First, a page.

This may very well be true when it comes to “mainstream” topics such as government, the economy and the environment. Here, readers should demand fully independent, unbiased and in-depth reporting and be willing to pay for it.

I’d argue it’s a somewhat different story in highly technical areas such as cloud computing or storage, where mainstream media lacks the skills or the audience to go deep on “how to,” “trend” or “product comparison” stories. With the trade pubs that used to provide such content hollowed out by the Internet, I think IT decision makers know they must rely on vendors to do a “fair enough” job of educating them. If vendors do a good job, there are a lot of ways to do everything from thought leadership to “best practices” without being blatantly promotional.

And Too Expensive?

Foremski’s also complains that “Creating lots of high quality content is terrifically hard and tremendously expensive — especially the way PR and Brands do it, with dozens of stakeholders involved at every stage…” As it takes time to build a brand, he says, the costs mount to unacceptable levels.

Amen on the need to streamline the production process. But even so, quality content will still cost you, even just in the time it takes your subject matter experts to conceive, write and polish quality content.

Here’s where I can report hope, courtesy of a recent conversation with an editor at a lead generation site sponsored by a major global tech firm. About a year ago, this firm began hiring  former journalists and tasked them with using traditional journalistic techniques (and talent) to create detailed, actionable content about how to effectively buy and use IT products and services.

I recently spoke with one recent (2006) media startup that is thriving through sponsorships, advertising and events driven by quality content from ex-IT journalists that are paid living wages. Another vendor-sponsored site is, after a slow start, delivering quality leads at a lower cost than previous lead-gen efforts. What is interesting is that, as the site gained credibility and the vendor invested in more content, even older stories (if they gave readers useable information) began drawing more and more hits.

It seems too good to be true – content that appreciates in value over time. Good for the reader, good for the vendor, and, yes, good for us ex-journalists who create the content.

Would Junk Work Just As Well?

But is this quality content worth it only for big-ticket, complex products and services like those in IT? Is low-cost, keyword-stuffed content good enough for commodity products or for business to consumer sales? Is content marketing just another step on the slippery slope to a society where we can’t trust who tells us anything, anywhere, anytime?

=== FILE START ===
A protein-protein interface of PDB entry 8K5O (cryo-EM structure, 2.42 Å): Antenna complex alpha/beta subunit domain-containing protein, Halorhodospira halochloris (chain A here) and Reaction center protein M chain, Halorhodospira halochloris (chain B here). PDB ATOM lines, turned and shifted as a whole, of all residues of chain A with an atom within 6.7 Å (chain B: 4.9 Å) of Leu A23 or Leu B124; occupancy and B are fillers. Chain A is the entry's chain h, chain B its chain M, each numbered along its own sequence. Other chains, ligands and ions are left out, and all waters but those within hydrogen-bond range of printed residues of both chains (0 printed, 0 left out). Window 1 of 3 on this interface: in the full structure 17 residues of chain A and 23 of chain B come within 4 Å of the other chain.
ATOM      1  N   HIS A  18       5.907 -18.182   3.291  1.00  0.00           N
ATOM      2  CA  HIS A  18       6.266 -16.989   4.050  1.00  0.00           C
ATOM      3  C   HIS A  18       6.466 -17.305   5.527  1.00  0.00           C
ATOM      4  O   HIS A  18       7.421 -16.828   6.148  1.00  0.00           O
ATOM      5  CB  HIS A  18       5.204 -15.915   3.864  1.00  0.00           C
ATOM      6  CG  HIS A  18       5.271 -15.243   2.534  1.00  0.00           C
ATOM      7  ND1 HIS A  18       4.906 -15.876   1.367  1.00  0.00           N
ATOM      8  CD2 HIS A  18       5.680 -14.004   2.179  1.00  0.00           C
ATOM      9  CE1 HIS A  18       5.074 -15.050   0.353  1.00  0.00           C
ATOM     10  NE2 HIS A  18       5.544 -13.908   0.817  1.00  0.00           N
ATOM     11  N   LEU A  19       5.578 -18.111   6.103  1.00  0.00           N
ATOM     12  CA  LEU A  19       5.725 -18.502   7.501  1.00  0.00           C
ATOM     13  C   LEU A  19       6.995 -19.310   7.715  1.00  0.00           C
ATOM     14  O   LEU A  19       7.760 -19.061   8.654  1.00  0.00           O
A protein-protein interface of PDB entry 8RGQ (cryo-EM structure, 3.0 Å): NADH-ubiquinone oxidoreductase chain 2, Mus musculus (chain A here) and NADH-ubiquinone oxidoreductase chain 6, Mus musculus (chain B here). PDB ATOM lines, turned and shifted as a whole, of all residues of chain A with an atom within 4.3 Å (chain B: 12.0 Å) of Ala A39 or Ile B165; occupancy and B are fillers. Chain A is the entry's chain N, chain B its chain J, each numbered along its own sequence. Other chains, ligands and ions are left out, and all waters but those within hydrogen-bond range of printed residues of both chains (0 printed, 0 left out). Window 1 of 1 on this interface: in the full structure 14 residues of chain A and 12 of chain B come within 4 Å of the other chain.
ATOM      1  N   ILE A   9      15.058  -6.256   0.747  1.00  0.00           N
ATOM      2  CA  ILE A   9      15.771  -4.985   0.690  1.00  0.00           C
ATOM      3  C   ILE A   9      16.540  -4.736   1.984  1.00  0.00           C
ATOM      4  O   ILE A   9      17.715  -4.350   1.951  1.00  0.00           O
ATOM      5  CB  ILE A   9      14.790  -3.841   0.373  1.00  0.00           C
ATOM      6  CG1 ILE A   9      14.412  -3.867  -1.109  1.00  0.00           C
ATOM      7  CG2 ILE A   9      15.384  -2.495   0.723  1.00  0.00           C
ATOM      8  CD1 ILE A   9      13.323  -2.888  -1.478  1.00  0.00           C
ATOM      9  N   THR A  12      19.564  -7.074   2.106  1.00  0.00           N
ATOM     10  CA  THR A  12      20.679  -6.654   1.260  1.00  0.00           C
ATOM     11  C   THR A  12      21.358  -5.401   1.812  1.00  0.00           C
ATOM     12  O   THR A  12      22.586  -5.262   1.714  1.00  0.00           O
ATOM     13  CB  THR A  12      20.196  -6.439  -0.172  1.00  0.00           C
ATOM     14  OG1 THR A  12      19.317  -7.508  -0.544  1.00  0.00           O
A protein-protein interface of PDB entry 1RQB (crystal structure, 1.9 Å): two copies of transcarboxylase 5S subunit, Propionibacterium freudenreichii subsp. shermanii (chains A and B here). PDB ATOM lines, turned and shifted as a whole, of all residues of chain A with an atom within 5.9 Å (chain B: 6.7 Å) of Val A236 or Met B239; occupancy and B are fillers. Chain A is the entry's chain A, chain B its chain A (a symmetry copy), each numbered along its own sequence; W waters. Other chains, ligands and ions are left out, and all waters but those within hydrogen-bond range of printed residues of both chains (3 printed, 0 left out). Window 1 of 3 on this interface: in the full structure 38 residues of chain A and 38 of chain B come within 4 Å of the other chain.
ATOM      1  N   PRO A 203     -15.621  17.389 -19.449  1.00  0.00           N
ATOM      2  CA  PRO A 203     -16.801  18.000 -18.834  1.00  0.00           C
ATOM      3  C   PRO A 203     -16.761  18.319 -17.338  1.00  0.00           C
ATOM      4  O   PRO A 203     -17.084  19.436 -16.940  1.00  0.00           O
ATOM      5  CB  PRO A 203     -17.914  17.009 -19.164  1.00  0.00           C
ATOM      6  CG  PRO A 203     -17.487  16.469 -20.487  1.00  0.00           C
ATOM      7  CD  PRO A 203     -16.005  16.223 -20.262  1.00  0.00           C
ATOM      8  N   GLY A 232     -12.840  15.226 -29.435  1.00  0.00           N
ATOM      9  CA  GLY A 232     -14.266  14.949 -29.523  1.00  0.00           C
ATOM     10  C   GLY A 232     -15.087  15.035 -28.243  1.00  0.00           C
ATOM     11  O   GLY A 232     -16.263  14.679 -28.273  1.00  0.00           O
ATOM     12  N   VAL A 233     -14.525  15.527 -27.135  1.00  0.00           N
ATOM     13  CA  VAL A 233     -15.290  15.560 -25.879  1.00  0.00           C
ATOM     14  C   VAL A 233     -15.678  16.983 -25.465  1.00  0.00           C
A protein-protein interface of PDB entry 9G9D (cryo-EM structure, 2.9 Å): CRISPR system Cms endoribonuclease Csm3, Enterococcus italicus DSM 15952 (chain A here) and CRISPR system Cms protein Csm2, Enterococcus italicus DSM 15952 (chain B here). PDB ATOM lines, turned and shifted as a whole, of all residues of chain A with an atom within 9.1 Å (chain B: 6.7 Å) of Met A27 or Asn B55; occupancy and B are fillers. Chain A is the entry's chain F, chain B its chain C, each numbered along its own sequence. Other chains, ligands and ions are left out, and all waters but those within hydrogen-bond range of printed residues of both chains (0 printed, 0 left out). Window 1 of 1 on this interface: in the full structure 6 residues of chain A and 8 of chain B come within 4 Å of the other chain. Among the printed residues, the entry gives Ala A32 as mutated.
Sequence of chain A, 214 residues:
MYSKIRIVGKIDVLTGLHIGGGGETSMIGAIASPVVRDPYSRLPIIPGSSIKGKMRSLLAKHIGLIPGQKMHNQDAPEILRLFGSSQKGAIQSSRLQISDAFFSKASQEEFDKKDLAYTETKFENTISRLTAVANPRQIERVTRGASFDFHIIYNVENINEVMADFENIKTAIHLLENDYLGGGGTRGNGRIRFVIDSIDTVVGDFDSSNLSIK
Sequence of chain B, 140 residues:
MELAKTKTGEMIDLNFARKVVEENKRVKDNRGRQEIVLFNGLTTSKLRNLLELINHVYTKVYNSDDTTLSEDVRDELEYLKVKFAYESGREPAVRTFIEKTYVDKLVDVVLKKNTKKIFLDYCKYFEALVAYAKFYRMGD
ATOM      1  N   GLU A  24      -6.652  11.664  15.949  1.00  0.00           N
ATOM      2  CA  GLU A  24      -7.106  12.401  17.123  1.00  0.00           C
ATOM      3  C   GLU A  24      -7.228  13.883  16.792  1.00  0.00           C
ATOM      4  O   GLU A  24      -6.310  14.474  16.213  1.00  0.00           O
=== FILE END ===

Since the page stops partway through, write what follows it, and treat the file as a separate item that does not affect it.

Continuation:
The answer(s) are “yes,” “no” and “it depends.” Trying to drive hits to a celebrity Twitter feed to sell products? Superficial retweets full of trending terms may do the trick. Selling system architects on a new approach to managing cloud services without violating patient privacy regulations? You probably need to spend enough to make sure you’re saying something new, useful and insightful, and saying it clearly.

And while I doubt any vendor will sponsor a Pulitzer Prize winning expose of, say, telecom security practices, you never know. Who thought 15 years ago that a one-time Web-based bookstore (Amazon) would be funding Emmy–winning TV shows?

Author: Bob Scheier
Visit Bob's Website - Email Bob
I'm a veteran IT trade press reporter and editor with a passion for clear writing that explains how technology can help businesses. To learn more about my content marketing services, email bob@scheierassociates.com or call me at 508 725-7258.

Stop the Video Madness!

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when to use video If I have to sit through another vendor video full of bouncy music, cute special effects and a happy-talk narrator when I’m trying to learn something I’m going to scream.

And I’m not (just) speaking selfishly as someone that still gets most of their assignments producing old-fashioned word documents rather than video. I’m speaking as an information consumer that, just like one of your prospects, needs to quickly learn about new technology, rather than be “entertained.”

Almost everyone uses video in B2B sales these days. But here are six ways it gets in the way of educating these busy customers and steers them to your competitors.

  1. They have to wait for the video to load and buffer.
  2. They have to sit through the afore-mentioned theme song, graphics, cute jokes or happy talk before they hear anything worthwhile.
  3. Once the voice-over starts they need to toggle between the video and their word processor to take notes. (No way to easily cut and paste information as they can with text.)
  4. If the customer misses an important point, or the speaker mumbles or speaks too quickly, they have to rewind the video to listen again. This usually takes two or three tries to get to the right place in the video, forcing them to sit through the same video again and again.
  5. There’s no way to quickly scroll through the content to find what they need. With video, you force the customer to sit through the whole conversation before finding if their question was answered.
  6. The content is often presented out of sequence or full of vague jargon such as “solution,” “optimize,” “transform” and “digital.” The reason: The vendor didn’t properly script the interview and prepare the presenter, meaning they had to choose from whatever good video they got. With text, there’s more opportunity to push for more detail and reorder the content to focus on the most important points.

When Video Works

Having gotten that off my chest, here is where video is as good as, or even better than plain old text.